(Bloomberg) -- Australia’s biggest polluters may be forced to reduce emissions by as much as 6% a year under proposals outlined on Thursday.
The country’s new Labor government plans to toughen up the “safeguard mechanism” that covers more than 200 facilities that together accounted for more than a quarter of the nation’s emissions last year, it said. Under the plan, the mechanism would become a “baseline-and-credit” system, a softer version of the cap-and-trade markets used in Europe, California and some Asian countries. Certain trade-exposed sectors could be granted concessions.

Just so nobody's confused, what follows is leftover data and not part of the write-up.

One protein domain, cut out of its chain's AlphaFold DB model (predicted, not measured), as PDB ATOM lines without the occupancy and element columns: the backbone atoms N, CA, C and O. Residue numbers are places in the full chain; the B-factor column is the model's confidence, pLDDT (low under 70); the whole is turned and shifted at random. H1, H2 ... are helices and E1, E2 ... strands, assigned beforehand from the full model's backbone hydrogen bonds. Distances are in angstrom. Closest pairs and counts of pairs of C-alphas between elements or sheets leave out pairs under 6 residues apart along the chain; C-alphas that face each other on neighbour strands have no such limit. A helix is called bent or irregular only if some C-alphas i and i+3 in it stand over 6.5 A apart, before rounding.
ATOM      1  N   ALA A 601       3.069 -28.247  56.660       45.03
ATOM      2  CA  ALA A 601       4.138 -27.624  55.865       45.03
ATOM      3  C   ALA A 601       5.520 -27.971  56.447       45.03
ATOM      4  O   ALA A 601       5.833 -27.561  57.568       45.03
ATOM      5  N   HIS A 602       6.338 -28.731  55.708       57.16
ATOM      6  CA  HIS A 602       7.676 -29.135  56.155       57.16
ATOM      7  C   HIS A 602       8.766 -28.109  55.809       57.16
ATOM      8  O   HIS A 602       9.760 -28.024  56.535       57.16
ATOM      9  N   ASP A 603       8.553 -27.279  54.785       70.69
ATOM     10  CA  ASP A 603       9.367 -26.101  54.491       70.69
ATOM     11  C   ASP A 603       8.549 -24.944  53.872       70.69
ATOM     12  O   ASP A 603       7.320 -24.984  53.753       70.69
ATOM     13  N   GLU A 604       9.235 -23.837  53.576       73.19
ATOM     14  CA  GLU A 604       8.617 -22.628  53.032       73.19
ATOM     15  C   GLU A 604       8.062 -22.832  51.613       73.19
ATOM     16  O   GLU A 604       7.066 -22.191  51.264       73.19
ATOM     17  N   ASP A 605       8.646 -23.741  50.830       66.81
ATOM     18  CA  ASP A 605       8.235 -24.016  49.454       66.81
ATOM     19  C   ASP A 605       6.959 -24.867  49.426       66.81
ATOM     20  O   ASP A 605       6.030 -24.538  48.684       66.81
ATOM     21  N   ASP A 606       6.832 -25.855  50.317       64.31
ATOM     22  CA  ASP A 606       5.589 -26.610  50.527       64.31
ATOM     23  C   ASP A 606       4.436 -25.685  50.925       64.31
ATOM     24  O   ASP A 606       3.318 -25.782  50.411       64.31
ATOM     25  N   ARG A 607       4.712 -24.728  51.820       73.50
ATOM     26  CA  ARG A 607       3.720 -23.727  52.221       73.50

Read more: Australia PM Pledges ‘New Era’ of Climate Action Under Labor
The new proposal would only price Scope 1 carbon emissions, from direct operations, above a certain level or “baseline” that would be reduced over time with emitters being giving tradable credits for beating their targets. The government will gather industry feedback on the consultation paper before releasing a more detailed proposal later this year. The new rules would take effect from July 1, 2023.
The paper sets out indicative annual rates to cut emissions by 3.5% to 6%. Emissions under the safeguard mechanism, which covers companies including Woodside Energy Ltd., Inpex Corp. and Chevron Corp., were 136.9 million tons in the 2020-2021 financial year, according to the Clean Energy Regulator.
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